This document will lead you step by step through the necessary procedure to get started with manim for the first time as soon as possible. This tutorial assumes you have already installed manim following the steps in Installation.
To start a new manim video project, all you need to do is choose a single
folder where all of the files related to the video will reside. For this
example, this folder will be called
Every file containing code that produces a video with manim will be stored here, as well as any output files that manim produces and configuration files that manim needs.
In case you like to work with Jupyterlab / Jupyter notebooks, there is good news:
Manim ships with a
%%manim IPython magic command which makes it easy to use
in such a setting as well. Find out more in the
To produce your first scene, create a new file in your project folder called
and copy the following code in it.
from manim import * class SquareToCircle(Scene): def construct(self): circle = Circle() # create a circle circle.set_fill(PINK, opacity=0.5) # set the color and transparency self.play(ShowCreation(circle)) # show the circle on screen
Then open your command line, navigate to your project directory, and execute the following command:
$ manim scene.py SquareToCircle -pql
After showing some output, manim should render the scene into a .mp4 file, and open that file with the default movie player application. You should see a video playing the following animation.
If you see the video and it looks correct, congrats! You just wrote your first manim scene from scratch. If you get an error message instead, or if do not see a video, or if the video output does not look like this, it is likely that manim has not been installed correctly. Please refer to the Troubleshooting page for more information.
Let’s go line by line over the script we just executed to see how manim was able to generate the video.
The first line
from manim import *
imports all of the contents of the library. This is the recommended way of
using manim, as usually in a single script you will be using quite a few names
from the manim namespace. In particular, this line includes all of the names
used in the script:
Now let’s look at the next two lines.
class SquareToCircle(Scene): def construct(self):
Most of the time, the code for scripting an animation with manim will go inside
construct() method of a class that derives from
Scene. Inside this
method, you will create objects, display them on screen, and animate them.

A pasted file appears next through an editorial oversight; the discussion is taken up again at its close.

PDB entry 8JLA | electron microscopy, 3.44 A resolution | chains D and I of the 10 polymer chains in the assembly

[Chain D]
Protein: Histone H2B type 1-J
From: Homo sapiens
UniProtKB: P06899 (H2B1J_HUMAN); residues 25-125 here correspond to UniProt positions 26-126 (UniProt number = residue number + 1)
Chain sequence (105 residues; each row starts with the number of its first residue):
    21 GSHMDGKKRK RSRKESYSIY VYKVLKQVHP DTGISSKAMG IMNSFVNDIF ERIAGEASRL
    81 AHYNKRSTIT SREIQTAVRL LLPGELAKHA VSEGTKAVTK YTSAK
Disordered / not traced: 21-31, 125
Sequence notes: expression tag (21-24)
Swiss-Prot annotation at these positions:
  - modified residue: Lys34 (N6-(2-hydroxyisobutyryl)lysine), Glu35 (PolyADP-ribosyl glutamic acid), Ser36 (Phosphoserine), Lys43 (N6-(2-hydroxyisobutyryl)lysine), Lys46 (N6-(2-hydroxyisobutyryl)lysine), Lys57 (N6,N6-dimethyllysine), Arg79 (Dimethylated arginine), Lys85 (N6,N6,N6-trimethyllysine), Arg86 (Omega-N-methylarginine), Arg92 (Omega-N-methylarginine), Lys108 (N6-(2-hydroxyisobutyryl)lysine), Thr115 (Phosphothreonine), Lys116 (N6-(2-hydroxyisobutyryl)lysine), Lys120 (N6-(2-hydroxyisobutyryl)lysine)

The next two lines create a circle and set its color and opacity.
circle = Circle() # create a circle circle.set_fill(PINK, opacity=0.5) # set the color and transparency
Finally, the last line uses the animation
ShowCreation to display the
circle on screen.
self.play(ShowCreation(circle)) # show the circle on screen
Our scene is a little basic, so let’s add some bells and whistles. Modify the
scene.py file to contain the following:
from manim import * class SquareToCircle(Scene): def construct(self): circle = Circle() # create a circle circle.set_fill(PINK, opacity=0.5) # set color and transparency square = Square() # create a square square.flip(RIGHT) # flip horizontally square.rotate(-3 * TAU / 8) # rotate a certain amount self.play(ShowCreation(square)) # animate the creation of the square self.play(Transform(square, circle)) # interpolate the square into the circle self.play(FadeOut(square)) # fade out animation
And render it using the following command:
$ manim scene.py SquareToCircle -pql
The output should look as follows.
This example shows one of the most basic features of manim: the ability to implement complicated and mathematically-intensive animations (such as cleanly interpolating between two geometric shapes) in very few lines of code.
With a working installation of manim, and the bare basics under your belt, it
is now time to start creating awesome mathematical animations. For a look
under the hood at what manim is doing when rendering the
scene, see the next tutorial A deeper look. For an extensive review of
manim’s features, as well as its configuration and other settings, see the
other Tutorials. For a list of all available features, see the